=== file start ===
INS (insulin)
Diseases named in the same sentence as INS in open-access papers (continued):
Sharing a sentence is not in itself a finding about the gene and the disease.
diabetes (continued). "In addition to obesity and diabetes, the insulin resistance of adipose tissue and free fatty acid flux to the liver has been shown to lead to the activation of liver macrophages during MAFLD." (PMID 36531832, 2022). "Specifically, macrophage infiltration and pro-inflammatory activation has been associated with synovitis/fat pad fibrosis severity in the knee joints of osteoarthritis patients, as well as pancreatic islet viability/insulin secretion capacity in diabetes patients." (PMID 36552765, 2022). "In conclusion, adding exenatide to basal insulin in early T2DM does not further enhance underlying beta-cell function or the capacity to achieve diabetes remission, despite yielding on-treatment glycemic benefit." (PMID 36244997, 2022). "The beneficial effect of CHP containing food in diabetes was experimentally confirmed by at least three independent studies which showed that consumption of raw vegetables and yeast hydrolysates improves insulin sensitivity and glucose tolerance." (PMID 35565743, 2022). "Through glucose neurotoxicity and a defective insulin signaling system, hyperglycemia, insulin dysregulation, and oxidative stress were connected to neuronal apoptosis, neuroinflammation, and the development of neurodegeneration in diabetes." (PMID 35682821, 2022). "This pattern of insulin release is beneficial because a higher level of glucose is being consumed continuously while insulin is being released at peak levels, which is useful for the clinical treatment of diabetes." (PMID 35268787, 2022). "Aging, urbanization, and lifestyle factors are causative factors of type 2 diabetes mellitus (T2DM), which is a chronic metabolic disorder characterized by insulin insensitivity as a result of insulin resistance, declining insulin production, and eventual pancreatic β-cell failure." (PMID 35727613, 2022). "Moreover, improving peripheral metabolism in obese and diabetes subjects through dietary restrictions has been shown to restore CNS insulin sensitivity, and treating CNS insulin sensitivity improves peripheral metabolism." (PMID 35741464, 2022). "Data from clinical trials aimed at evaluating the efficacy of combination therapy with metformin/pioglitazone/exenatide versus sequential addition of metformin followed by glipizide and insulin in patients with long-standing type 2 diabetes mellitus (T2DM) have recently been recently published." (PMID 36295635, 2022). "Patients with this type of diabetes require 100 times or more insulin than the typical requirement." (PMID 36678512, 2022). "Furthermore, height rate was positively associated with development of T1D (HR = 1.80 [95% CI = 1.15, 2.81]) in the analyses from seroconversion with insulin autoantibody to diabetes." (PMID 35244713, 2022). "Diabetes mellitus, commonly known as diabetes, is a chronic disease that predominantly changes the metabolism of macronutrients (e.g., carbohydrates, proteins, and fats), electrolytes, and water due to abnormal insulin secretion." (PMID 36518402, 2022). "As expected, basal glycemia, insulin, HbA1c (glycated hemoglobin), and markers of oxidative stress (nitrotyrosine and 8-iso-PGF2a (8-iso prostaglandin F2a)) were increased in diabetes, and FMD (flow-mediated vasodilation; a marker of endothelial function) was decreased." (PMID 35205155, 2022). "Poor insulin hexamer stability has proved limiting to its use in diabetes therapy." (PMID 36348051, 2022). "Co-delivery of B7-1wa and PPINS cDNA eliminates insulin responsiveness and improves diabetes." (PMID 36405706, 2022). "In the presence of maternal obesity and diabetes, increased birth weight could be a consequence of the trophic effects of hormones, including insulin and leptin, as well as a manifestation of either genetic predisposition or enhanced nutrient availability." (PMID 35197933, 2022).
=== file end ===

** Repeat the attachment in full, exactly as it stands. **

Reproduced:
INS (insulin)
Diseases named in the same sentence as INS in open-access papers (continued):
Sharing a sentence is not in itself a finding about the gene and the disease.
diabetes (continued). "In addition to obesity and diabetes, the insulin resistance of adipose tissue and free fatty acid flux to the liver has been shown to lead to the activation of liver macrophages during MAFLD." (PMID 36531832, 2022). "Specifically, macrophage infiltration and pro-inflammatory activation has been associated with synovitis/fat pad fibrosis severity in the knee joints of osteoarthritis patients, as well as pancreatic islet viability/insulin secretion capacity in diabetes patients." (PMID 36552765, 2022). "In conclusion, adding exenatide to basal insulin in early T2DM does not further enhance underlying beta-cell function or the capacity to achieve diabetes remission, despite yielding on-treatment glycemic benefit." (PMID 36244997, 2022). "The beneficial effect of CHP containing food in diabetes was experimentally confirmed by at least three independent studies which showed that consumption of raw vegetables and yeast hydrolysates improves insulin sensitivity and glucose tolerance." (PMID 35565743, 2022). "Through glucose neurotoxicity and a defective insulin signaling system, hyperglycemia, insulin dysregulation, and oxidative stress were connected to neuronal apoptosis, neuroinflammation, and the development of neurodegeneration in diabetes." (PMID 35682821, 2022). "This pattern of insulin release is beneficial because a higher level of glucose is being consumed continuously while insulin is being released at peak levels, which is useful for the clinical treatment of diabetes." (PMID 35268787, 2022). "Aging, urbanization, and lifestyle factors are causative factors of type 2 diabetes mellitus (T2DM), which is a chronic metabolic disorder characterized by insulin insensitivity as a result of insulin resistance, declining insulin production, and eventual pancreatic β-cell failure." (PMID 35727613, 2022). "Moreover, improving peripheral metabolism in obese and diabetes subjects through dietary restrictions has been shown to restore CNS insulin sensitivity, and treating CNS insulin sensitivity improves peripheral metabolism." (PMID 35741464, 2022). "Data from clinical trials aimed at evaluating the efficacy of combination therapy with metformin/pioglitazone/exenatide versus sequential addition of metformin followed by glipizide and insulin in patients with long-standing type 2 diabetes mellitus (T2DM) have recently been recently published." (PMID 36295635, 2022). "Patients with this type of diabetes require 100 times or more insulin than the typical requirement." (PMID 36678512, 2022). "Furthermore, height rate was positively associated with development of T1D (HR = 1.80 [95% CI = 1.15, 2.81]) in the analyses from seroconversion with insulin autoantibody to diabetes." (PMID 35244713, 2022). "Diabetes mellitus, commonly known as diabetes, is a chronic disease that predominantly changes the metabolism of macronutrients (e.g., carbohydrates, proteins, and fats), electrolytes, and water due to abnormal insulin secretion." (PMID 36518402, 2022). "As expected, basal glycemia, insulin, HbA1c (glycated hemoglobin), and markers of oxidative stress (nitrotyrosine and 8-iso-PGF2a (8-iso prostaglandin F2a)) were increased in diabetes, and FMD (flow-mediated vasodilation; a marker of endothelial function) was decreased." (PMID 35205155, 2022). "Poor insulin hexamer stability has proved limiting to its use in diabetes therapy." (PMID 36348051, 2022). "Co-delivery of B7-1wa and PPINS cDNA eliminates insulin responsiveness and improves diabetes." (PMID 36405706, 2022). "In the presence of maternal obesity and diabetes, increased birth weight could be a consequence of the trophic effects of hormones, including insulin and leptin, as well as a manifestation of either genetic predisposition or enhanced nutrient availability." (PMID 35197933, 2022).